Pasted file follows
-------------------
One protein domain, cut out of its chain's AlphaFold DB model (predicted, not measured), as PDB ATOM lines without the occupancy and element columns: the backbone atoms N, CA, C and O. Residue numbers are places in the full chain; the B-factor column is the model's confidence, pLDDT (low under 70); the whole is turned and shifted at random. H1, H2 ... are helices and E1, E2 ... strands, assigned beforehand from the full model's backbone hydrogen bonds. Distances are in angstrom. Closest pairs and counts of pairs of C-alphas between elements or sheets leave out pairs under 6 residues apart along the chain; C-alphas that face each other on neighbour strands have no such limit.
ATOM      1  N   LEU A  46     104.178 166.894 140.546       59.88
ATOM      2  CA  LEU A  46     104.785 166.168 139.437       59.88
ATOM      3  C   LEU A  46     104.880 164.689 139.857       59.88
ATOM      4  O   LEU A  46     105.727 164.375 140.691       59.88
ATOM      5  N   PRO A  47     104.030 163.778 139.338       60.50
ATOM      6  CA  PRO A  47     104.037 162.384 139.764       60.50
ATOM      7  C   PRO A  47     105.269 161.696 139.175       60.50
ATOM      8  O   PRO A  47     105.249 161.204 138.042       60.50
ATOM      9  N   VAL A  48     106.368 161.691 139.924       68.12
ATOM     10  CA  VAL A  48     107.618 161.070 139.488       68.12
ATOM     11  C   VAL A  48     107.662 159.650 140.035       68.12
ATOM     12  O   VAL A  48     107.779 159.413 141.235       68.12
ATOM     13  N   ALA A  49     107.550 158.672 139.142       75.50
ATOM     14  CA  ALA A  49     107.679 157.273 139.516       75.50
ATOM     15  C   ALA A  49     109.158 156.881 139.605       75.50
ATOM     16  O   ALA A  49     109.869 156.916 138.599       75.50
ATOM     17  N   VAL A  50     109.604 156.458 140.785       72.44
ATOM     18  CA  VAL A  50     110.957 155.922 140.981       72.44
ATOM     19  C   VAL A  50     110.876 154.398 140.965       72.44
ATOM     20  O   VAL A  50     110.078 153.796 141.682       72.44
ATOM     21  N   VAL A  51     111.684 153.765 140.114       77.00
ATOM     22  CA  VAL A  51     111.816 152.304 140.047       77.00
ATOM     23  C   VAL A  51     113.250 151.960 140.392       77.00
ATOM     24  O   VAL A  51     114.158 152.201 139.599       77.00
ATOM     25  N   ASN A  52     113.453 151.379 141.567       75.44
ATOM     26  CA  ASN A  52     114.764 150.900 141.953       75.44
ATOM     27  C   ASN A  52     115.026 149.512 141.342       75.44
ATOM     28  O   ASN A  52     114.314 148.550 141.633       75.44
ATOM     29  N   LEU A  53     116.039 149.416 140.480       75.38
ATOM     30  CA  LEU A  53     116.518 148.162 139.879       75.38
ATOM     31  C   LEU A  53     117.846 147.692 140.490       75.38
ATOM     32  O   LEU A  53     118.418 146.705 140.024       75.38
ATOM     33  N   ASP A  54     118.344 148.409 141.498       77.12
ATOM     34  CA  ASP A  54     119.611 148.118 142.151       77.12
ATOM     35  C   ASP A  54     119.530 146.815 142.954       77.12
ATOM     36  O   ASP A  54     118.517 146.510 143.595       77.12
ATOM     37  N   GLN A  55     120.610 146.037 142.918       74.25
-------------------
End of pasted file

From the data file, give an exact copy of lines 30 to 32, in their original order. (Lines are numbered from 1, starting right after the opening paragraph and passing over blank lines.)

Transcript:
ATOM     30  CA  LEU A  53     116.518 148.162 139.879       75.38
ATOM     31  C   LEU A  53     117.846 147.692 140.490       75.38
ATOM     32  O   LEU A  53     118.418 146.705 140.024       75.38